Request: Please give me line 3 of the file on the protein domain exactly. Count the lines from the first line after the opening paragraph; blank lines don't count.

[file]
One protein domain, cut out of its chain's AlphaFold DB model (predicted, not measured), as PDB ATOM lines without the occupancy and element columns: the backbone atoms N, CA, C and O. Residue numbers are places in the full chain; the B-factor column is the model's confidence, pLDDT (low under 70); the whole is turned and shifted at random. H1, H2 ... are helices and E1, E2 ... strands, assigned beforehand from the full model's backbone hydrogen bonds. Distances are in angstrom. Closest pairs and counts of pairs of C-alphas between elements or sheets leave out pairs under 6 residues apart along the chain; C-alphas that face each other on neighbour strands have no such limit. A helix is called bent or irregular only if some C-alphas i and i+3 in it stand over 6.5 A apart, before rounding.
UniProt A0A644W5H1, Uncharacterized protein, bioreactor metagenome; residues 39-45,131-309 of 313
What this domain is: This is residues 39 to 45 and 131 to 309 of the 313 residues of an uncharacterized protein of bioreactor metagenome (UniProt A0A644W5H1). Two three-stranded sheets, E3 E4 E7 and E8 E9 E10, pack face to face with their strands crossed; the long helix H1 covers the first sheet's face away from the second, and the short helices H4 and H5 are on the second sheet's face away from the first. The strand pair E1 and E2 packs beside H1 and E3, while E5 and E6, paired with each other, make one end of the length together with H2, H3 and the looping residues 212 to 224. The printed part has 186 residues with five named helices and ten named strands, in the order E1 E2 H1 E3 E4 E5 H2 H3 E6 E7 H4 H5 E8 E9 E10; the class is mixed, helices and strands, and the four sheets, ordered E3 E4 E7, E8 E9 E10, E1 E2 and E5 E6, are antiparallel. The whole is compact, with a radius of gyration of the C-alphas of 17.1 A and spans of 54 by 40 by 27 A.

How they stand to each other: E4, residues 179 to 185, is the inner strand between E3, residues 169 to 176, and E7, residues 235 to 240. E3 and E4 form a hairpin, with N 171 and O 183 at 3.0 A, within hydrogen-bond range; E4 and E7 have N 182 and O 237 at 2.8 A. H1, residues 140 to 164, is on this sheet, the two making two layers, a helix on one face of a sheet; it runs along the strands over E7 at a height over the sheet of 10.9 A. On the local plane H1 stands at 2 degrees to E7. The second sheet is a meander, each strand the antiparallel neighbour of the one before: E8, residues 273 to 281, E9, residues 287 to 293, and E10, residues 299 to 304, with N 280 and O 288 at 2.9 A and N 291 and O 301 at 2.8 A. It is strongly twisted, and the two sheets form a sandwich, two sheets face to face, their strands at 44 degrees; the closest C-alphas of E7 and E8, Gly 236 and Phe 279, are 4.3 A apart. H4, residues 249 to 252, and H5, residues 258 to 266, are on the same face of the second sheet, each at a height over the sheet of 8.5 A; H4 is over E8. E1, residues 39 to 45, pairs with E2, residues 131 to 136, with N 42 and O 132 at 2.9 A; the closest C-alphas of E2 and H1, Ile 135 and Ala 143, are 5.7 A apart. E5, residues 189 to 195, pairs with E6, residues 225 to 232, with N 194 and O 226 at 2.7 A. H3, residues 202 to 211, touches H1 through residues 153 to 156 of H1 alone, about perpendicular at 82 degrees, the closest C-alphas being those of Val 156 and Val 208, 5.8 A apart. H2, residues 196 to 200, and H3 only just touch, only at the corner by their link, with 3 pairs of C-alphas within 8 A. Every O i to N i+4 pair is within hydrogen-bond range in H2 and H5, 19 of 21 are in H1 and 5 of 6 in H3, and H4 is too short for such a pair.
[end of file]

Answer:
How they stand to each other: E4, residues 179 to 185, is the inner strand between E3, residues 169 to 176, and E7, residues 235 to 240. E3 and E4 form a hairpin, with N 171 and O 183 at 3.0 A, within hydrogen-bond range; E4 and E7 have N 182 and O 237 at 2.8 A. H1, residues 140 to 164, is on this sheet, the two making two layers, a helix on one face of a sheet; it runs along the strands over E7 at a height over the sheet of 10.9 A. On the local plane H1 stands at 2 degrees to E7. The second sheet is a meander, each strand the antiparallel neighbour of the one before: E8, residues 273 to 281, E9, residues 287 to 293, and E10, residues 299 to 304, with N 280 and O 288 at 2.9 A and N 291 and O 301 at 2.8 A. It is strongly twisted, and the two sheets form a sandwich, two sheets face to face, their strands at 44 degrees; the closest C-alphas of E7 and E8, Gly 236 and Phe 279, are 4.3 A apart. H4, residues 249 to 252, and H5, residues 258 to 266, are on the same face of the second sheet, each at a height over the sheet of 8.5 A; H4 is over E8. E1, residues 39 to 45, pairs with E2, residues 131 to 136, with N 42 and O 132 at 2.9 A; the closest C-alphas of E2 and H1, Ile 135 and Ala 143, are 5.7 A apart. E5, residues 189 to 195, pairs with E6, residues 225 to 232, with N 194 and O 226 at 2.7 A. H3, residues 202 to 211, touches H1 through residues 153 to 156 of H1 alone, about perpendicular at 82 degrees, the closest C-alphas being those of Val 156 and Val 208, 5.8 A apart. H2, residues 196 to 200, and H3 only just touch, only at the corner by their link, with 3 pairs of C-alphas within 8 A. Every O i to N i+4 pair is within hydrogen-bond range in H2 and H5, 19 of 21 are in H1 and 5 of 6 in H3, and H4 is too short for such a pair.